Check the Tech: Autonomous Surveillance OPs with USVs

When it comes to optimizing maritime surveillance in offshore—and often contested—waters, uncrewed surface vehicles, or USVs, present the ideal package for safe, cost-effective, and scalable remote operations.

The pace of USV advancement is primarily being driven by major defense, offshore energy, and science-focused entities, all seeking to establish new and validated in-field procedures that place humans ‘on’ the loop, as opposed to in it.

USVs are proving instrumental, with marine technologists in constant pursuit of the optimal balance—the marine engineering sweet spot—between operational utility and mission endurance.


Australian outfit Ocius (Latin for “fleet”), headquartered in Sydney, is one such USV developer leading the charge. Following a rebrand in 2014, Ocius (formerly Solar Sailor) made the strategic pivot into USV R&D, and the team began working on uncrewed solar-, wind-, and wave-powered vessels, which resulted in a Capability Technology Demonstrator (CTD) award from the Defence Science and Technology Group in 2015.

This helped fuse a long-standing partnership with Thales, which kicked off with the creation of a 5.6 m prototype USV, AKA Bruce, for ASW ops in 2017. Following a series of successful demos to the Australian Naval community, additional defense contracts followed, including a $5.5 million injection in 2020 to build five next-gen Bluebottle USVs, which was successfully completed in March 2022.


There are currently two models within the Bluebottle Class of Ocius USVs: the 5.6 m Bruce and the 6.8 m Beth. Both are operational in sea state 5, launchable from a conventional boat ramp or deck crane, and—most notably—are powered by solar, wind, and wave energy.

Harnessing energy from the surrounding environment hinges on the USV’s patented solar sail that, when deployed, can capitalize on solar and wind sources, and its custom rudder-flippers, which steer, guide, and generate forward thrust from the pitching of the vessel in the ocean waves.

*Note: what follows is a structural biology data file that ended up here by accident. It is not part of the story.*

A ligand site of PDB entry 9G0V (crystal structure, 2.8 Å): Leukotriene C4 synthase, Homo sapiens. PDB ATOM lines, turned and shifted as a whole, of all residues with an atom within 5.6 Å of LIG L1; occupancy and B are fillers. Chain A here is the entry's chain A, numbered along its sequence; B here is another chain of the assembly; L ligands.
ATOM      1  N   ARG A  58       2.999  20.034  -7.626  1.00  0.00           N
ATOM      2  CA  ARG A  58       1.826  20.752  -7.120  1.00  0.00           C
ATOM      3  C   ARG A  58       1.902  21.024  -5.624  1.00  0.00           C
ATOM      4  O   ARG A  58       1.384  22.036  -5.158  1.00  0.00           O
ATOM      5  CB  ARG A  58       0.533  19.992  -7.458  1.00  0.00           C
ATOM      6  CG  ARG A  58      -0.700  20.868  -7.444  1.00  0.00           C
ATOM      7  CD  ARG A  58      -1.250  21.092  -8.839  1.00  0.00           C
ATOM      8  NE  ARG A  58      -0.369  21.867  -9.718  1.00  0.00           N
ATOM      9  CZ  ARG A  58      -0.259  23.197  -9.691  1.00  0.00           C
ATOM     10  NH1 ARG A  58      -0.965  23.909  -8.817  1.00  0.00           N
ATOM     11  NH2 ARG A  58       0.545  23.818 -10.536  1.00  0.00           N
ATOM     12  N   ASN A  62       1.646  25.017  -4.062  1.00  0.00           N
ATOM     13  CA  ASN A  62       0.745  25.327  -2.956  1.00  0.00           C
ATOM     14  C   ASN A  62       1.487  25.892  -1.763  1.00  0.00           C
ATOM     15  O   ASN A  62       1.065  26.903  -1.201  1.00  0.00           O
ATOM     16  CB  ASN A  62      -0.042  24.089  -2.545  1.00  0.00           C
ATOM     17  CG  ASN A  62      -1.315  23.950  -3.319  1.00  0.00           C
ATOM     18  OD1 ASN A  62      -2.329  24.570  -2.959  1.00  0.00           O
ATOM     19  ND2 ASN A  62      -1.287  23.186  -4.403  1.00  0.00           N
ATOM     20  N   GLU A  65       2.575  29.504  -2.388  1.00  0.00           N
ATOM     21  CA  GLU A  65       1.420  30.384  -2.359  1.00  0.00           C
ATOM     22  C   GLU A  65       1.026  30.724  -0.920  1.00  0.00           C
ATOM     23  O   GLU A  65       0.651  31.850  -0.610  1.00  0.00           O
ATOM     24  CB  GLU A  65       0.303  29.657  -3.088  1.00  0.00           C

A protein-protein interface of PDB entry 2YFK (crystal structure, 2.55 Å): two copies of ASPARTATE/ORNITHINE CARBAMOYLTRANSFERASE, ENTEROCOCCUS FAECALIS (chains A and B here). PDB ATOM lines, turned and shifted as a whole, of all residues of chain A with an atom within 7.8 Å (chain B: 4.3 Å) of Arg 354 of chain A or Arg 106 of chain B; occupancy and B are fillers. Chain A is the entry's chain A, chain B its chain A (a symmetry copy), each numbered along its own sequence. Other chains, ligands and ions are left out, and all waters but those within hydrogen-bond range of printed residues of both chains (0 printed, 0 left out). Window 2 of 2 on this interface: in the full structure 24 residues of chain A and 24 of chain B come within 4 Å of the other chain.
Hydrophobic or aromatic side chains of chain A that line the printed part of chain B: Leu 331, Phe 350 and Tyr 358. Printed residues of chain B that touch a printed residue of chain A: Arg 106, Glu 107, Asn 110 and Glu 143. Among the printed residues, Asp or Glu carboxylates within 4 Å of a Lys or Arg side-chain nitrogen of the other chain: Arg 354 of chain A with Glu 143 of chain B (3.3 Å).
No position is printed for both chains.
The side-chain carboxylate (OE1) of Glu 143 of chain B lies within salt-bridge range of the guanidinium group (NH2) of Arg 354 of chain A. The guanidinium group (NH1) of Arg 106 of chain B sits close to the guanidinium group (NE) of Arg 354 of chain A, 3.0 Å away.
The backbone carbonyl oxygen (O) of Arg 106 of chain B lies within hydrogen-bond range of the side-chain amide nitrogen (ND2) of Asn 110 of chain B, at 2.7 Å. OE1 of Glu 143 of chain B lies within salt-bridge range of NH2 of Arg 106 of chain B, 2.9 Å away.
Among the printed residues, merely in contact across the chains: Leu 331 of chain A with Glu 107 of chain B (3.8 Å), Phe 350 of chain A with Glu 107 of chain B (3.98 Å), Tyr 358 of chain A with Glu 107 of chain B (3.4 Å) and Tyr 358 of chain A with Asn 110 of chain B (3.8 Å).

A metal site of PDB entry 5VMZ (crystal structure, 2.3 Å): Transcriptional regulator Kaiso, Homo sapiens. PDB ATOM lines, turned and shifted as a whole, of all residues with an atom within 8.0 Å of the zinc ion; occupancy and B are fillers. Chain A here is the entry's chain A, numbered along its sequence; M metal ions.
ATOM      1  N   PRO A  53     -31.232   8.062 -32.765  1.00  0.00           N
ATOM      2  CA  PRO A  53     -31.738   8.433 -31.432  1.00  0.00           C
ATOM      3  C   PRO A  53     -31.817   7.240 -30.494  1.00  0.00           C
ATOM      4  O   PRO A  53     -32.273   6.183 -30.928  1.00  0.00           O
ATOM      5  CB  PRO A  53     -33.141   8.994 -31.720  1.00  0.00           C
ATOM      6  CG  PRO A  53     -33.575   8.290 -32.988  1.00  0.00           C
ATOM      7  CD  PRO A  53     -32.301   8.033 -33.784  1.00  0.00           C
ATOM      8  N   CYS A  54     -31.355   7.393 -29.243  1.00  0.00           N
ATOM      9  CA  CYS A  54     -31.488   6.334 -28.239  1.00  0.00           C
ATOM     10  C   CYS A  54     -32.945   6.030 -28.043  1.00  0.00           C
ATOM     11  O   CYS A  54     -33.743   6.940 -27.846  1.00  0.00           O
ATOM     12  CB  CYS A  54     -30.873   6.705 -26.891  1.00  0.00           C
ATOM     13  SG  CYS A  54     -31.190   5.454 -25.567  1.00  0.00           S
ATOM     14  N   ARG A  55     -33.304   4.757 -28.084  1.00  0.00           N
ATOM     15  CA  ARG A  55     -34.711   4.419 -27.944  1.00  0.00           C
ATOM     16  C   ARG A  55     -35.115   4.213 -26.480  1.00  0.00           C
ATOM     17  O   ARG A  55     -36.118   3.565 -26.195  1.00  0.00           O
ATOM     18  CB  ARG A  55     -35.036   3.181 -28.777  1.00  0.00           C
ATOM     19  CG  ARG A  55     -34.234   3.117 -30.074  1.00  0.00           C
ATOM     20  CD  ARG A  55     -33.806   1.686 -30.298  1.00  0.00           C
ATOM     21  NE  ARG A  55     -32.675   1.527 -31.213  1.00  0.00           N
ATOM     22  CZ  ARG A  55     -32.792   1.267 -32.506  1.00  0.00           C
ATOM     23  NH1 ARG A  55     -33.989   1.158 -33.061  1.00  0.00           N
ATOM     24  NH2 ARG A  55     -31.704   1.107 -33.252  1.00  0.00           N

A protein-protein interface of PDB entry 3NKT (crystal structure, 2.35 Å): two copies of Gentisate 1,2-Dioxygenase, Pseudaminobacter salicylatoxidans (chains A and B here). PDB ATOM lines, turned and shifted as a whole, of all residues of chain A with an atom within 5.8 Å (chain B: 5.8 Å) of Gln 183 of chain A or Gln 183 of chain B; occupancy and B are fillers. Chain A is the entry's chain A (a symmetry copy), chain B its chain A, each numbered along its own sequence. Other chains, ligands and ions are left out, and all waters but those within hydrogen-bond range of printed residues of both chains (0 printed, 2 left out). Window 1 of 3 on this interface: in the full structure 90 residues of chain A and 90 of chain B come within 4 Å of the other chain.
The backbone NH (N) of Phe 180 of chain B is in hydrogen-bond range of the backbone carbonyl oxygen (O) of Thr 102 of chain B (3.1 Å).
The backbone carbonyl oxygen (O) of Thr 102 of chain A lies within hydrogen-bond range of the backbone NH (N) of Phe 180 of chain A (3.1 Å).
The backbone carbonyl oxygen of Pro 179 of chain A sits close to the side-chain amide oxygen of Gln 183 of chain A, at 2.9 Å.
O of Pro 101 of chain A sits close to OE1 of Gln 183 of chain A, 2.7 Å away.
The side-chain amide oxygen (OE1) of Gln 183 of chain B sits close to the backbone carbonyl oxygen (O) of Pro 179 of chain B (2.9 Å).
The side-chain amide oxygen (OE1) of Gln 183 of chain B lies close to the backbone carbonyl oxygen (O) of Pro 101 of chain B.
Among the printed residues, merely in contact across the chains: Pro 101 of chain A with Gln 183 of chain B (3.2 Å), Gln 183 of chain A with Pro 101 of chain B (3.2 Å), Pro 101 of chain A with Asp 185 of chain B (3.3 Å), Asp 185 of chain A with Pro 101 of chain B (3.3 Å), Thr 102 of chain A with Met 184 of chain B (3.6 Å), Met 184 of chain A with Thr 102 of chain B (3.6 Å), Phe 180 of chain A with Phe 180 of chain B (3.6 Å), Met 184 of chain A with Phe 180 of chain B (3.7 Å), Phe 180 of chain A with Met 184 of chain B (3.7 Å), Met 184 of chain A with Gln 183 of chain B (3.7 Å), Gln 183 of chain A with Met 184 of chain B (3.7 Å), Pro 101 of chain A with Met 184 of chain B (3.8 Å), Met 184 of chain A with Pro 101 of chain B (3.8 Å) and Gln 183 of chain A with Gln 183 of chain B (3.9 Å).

Multiple sensor suites are available (integrated into the hull or supported by the comms mast) and are supported by a networked communication system to enable live event tracking.

With a modular payload capacity of up to 330 kg, top speeds of 6.5 knots, and an average power of 150W to partner payload with eight hours of sun (Beth), Bluebottle USVs are designed with long-range, autonomous, and persistent situational awareness, detection, and classification as mission-critical requirements.


Over the last 15 months, Ocius USVs have completed 25,000 NM—unescorted—in Australia’s EEZ, with full approval by the Australian Maritime Safety Authority (AMSA).

Right now, Ocius is continuing to work with Thales, testing new thin line arrays deployed from the Bluebottle keel winch to significant and varying depths.

Ocius is also under contract with Trusted Autonomous Systems Defence CRC, UNSW, Australian Maritime College, and Australian Border Force on various USV-related projects, with details to be released in due course.

Speaking exclusively to ON&T, Ocius CEO Robert Dane, said: “This is a very busy and rewarding time in Ocius’ journey to build and field superior, 100% Australian-made USVs capable of stripping away the logistical challenges—and of course costs—associated with relying on fossil fuels as a power source. At Ocius, we like to say that we have the lean, green USVs for dull, dirty, and dangerous operations.”

This spotlight was originally featured in ON&T Magazine’s April 2023 issue. Click here to read more.


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